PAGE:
Let your very identity be your book.
Let the way people say your name sound like the sweetest melody.
So go create. Take photographs in the wood, run alone in the rain and sing your heart out high up on a mountain
where no one will ever hear and your very existence will be the most hypnotizing scar.
Make your life be your art
and you will never be forgotten.”
~ Charlotte Eriksson
By Alan Cohen author of "Living from the Heart."
" When a woman in a certain African tribe knows she is pregnant, she goes out into the wilderness with a few friends and together they pray and meditate until they hear the song of the child.
They recognize that every soul has its own vibration that expresses its unique flavor and purpose.
When the women attune to the song, they sing it out loud.
Then they return to the tribe and teach it to everyone else.
When the child is born, the community gathers and sings the child's song to him or her. Later, when the child enters education, the village gathers and chants the child's song.
When the child passes through the initiation to adulthood,
the people again come together and sing.
At the time of marriage, the person hears his or her song.
Finally, when the soul is about to pass from this world, the family and friends gather at the person's bed, just as they did at their birth, and they sing the person to the next life.
When I have shared this story in my lectures, a fair amount of people in the audience come to tears. There is something inside each of us that knows we have a song, and we wish those we love would recognize it and support us to sing it.
In some of my seminars I ask people to verbalize to a partner
the one phrase they wish their parents had said to them as a child. Then the partner lovingly whispers it in their ear. This exercise goes very deep, and many significant insights start to click. How we all long to be loved, acknowledged, and accepted for who we are !
In the African tribe there is one other occasion upon which the villagers sing to the child. If at any time during his or her life, the person commits a crime or aberrant social act, the individual is called to the center of the village and the people in the community form a circle around them. Then they sing their song to them.
The tribe recognizes that the correction for antisocial behavior is not punishment; it is love and the remembrance of identity. When you recognize your own song, you have no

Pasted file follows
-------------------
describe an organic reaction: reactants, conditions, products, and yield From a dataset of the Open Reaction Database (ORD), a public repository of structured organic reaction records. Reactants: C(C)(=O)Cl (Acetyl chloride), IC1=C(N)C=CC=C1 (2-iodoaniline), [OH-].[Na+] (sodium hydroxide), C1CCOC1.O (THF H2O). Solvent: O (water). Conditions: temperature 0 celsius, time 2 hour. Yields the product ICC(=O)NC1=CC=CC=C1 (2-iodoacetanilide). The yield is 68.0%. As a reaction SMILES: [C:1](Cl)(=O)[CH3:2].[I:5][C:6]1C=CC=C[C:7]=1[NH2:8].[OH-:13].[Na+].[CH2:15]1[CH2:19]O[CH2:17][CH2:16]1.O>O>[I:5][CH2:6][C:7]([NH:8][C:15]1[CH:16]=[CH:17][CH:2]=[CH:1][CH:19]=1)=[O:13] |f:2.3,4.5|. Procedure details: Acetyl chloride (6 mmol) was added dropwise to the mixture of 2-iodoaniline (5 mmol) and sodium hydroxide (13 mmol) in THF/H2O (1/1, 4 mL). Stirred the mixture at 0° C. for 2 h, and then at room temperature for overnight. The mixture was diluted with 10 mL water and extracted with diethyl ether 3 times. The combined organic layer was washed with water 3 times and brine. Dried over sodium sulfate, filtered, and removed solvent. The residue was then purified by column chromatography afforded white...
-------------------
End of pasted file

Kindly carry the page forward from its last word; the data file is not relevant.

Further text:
desire or need to do anything that would hurt another.
A friend is someone who knows your song and sings it to you when you have forgotten it.
Those who love you are not fooled by mistakes you have
made or dark images you hold about yourself. They remember your beauty, your wholeness when you are broken; your innocence and your purpose when you are confused.
One summer when I was a teenager I went to the community
pool, where I met a man who changed my life. Mr. Simmons talked to me for about ten minutes. It wasn't what he said that affected me so deeply; it was how he listened to me. He asked me questions about my life, my feelings, and my interests.
The unusual thing about Mr. Simmons was that he paid
attention to my answers. Although I had family, friends, and teachers, this man was the only person in my world who seemed genuinely interested in what I had to say and valued me for who I was.
After our brief conversation I never saw him again. I probably never will.
I'm sure he had no idea that he gave me the gift of a lifetime. Maybe he was one of those angels who show up for a brief mission on earth, to give someone faith, confidence, and hope when they most need it.
You may not have grown up in an African tribe that sings your song to you at crucial life transitions, but life is always reminding you when you are in tune with yourself and when you are not.
When you feel good, what you are doing matches your song.
In the end, we shall all recognize our song and sing it well. You may feel a little warble at the moment, but so have all the great singers. Just keep singing and you'll find your way home. "
I remember vividly one summer day as a young teenager when I met my extremely gifted grandmother for the first and only time at my home in Nahant, Massachusetts ~ she took me by the hand, looked into my palm, squeezed my hand and knowingly smiled. At that moment, I knew I was loved and special and I never forgot her loving gesture and silent acknowledgement of my unsung song ~ which later became the discovery and sharing of a Unified Field of love and soul consciousness which lies not only beyond time and space but also beneath our deepest fears and whose principle property is the universal urge to unite ~ which we continue to resist at our ultimate peril.
By standing alone and with great courage singing my song ~ I have become an integral part of something far greater than myself and sense a deeper belonging.
Allen L Roland, PhD
Heart centered spiritual consultant and advisor Allen L Roland can be contacted at firstname.lastname@example.org Allen is also a lecturer and writer who shares a weekly political and social commentary on his web log and website allenroland.com. He is also featured columnist on Veterans Today and is a featured guest on many radio and Television programs